A former chief executive of a private waste company, Colin Drummond has brought his experiences of staff empowerment to Taunton and Somerset Foundation Trust with great success, writes Jennifer Trueland
If his experience on Channel 4’s Undercover Boss confirmed anything for Colin Drummond, it is that staff empowerment is key to grow a great business.
‘Staff empowerment is key to growing a great business’
Then chief executive of Viridor, one of the UK’s leading recycling, renewable energy and waste management companies, Mr Drummond went back to the floor for the television programme which aired in 2010.
Spending time at the sharp end of the business taught him some valuable lessons.
“Some of these guys - you might call them bin men - had really terrific, bright ideas,” he says.
“My trust in people and in the value of empowering people was really confirmed.”
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Listening enables improvement
Between 1992 and 2013 Mr Drummond built Viridor from a £20m to a £2bn business, and in 2012 was awarded an OBE for services to innovation.
He remains chair of Viridor but has now brought his considerable industry experience and skill to the health service.
In August he became chair of Taunton and Somerset Foundation Trust, which includes the well known Musgrove Park Hospital.
His ideas on staff empowerment are a great fit for the trust which is already on the path to encouraging and enabling the trust’s workforce to drive the changes it believes are needed to improve services.
Steps taken so far include a programme called Leadership Matters to develop management skills throughout the organisation, and a “big conversation” initiative to give staff a chance to highlight areas for improvement.
This is an approach that resonates with Mr Drummond’s industry experience.
‘People working on the front line have great ideas and it’s important to listen’
“People working on the front line have great ideas and it’s important to listen,” he says.
“I still get phone calls, emails and letters from those at the sharp end. We can’t pursue them all, but even then it’s important to let people know that we’ve heard their ideas and that we’ve considered them.”
One bottom-up initiative at Viridor involved workers welcoming people bringing waste to sites for recycling and directing them to the appropriate bins.
Recycling rates shot up from 10 per cent to 50 per cent in two years. This idea was then shared with other sites across the company.
Similarly, it was meeting the people at the foundation trust that convinced him to take up the role of chair.
‘I’ve found warmth and goodwill and drive to do a good job in all the trust’s staff’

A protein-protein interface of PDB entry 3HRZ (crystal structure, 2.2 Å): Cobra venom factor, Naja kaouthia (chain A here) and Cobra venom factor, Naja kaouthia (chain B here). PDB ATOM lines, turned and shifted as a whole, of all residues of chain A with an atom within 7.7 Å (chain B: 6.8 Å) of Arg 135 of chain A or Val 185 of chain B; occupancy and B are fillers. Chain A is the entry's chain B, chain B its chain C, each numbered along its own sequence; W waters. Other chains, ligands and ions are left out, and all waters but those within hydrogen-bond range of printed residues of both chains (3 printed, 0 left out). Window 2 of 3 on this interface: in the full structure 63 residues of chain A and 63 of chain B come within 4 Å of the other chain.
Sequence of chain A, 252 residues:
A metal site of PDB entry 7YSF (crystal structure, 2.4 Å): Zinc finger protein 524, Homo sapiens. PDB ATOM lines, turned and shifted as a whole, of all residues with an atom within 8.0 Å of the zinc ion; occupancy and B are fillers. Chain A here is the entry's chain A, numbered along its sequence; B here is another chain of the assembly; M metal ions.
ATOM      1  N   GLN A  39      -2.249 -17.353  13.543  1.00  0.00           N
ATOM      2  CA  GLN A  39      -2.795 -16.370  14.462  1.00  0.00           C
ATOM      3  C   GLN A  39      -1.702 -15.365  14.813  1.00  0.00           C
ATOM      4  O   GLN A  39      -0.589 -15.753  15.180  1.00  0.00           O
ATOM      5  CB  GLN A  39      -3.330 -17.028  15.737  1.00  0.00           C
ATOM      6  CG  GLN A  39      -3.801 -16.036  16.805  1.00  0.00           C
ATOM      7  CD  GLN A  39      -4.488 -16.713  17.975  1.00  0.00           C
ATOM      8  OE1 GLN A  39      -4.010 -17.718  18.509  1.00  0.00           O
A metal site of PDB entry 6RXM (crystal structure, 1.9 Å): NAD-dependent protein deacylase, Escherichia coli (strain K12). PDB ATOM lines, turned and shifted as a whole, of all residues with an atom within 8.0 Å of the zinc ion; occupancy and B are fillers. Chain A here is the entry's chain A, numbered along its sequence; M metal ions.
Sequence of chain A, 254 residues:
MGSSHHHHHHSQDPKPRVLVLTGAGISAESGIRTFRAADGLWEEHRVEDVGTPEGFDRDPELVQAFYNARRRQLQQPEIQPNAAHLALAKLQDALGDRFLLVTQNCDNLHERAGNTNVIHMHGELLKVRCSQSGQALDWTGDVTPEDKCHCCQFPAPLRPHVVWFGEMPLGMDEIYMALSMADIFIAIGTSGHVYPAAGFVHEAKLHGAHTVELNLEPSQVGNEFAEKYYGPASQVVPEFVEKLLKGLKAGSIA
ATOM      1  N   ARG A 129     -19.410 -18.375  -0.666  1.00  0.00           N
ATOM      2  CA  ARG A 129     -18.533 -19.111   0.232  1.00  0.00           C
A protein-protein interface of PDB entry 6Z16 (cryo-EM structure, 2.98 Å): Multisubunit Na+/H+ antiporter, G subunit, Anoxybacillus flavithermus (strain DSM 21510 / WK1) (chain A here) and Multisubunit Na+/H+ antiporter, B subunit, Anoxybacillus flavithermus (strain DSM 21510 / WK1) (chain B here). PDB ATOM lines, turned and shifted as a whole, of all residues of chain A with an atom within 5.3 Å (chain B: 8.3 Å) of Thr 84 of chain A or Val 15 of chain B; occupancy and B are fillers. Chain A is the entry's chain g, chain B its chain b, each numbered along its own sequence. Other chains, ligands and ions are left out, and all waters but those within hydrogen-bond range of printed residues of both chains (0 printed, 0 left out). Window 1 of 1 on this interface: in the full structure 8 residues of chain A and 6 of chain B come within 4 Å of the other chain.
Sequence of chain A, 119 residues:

“I’m local, I’ve used Musgrove Park, and I suppose I wanted to ‘give something back’, but really it was the people,” he explains.
“A lot of NHS staff get a lot of grief, but any chief executive in the private sector would love to have such a dedicated and motivated staff.
“It’s early days but what I’ve found so far is a warmth and goodwill and drive to do a good job in all the staff.”
He believes the success of Viridor was largely down to having the right strategy, as well as empowering staff throughout the organisation.
Both of these are applicable to the Somerset health economy, he says.
Look to the future
The starting point was to have a clear vision and a recognition that what works in a big urban area like London will not necessarily be effective in more rural settings.
Again using the analogy of waste management, he says that while Viridor built and managed Europe’s largest waste project in Manchester, rural counties like Somerset and Devon are served by smaller local facilities working in a network. The same principle may well apply to healthcare.
Strategy has to come before structures, he says, and Mr Drummond is keen to work with bodies across the local health and care systems to find the best solutions.
‘Strategy has to come before structures’
“The most important thing is that we treat patients well and safely, and that will involve a lot of cooperation between all the legs of the health service, including Musgrove Park, ‘cottage hospitals’, GPs, mental health and, of course, council care.
“What we have to do is find a way through that makes sense in Somerset.”
He believes it is important for leaders to ask questions, to have a long term vision, and to look beyond the immediate future.
“It may take time to get there but having that vision is key,” Mr Drummond says.
“It’s about doing things from the bottom up as much as possible; it’s about empowerment; it’s about asking the questions and listening to what people come up with. It’s a very exciting time to be here.”
Taunton and Somerset Foundation Trust is recruiting for a chief executive. Hunter Healthcare have been retained to deliver the search and selection process. For details please visit HSJ Jobs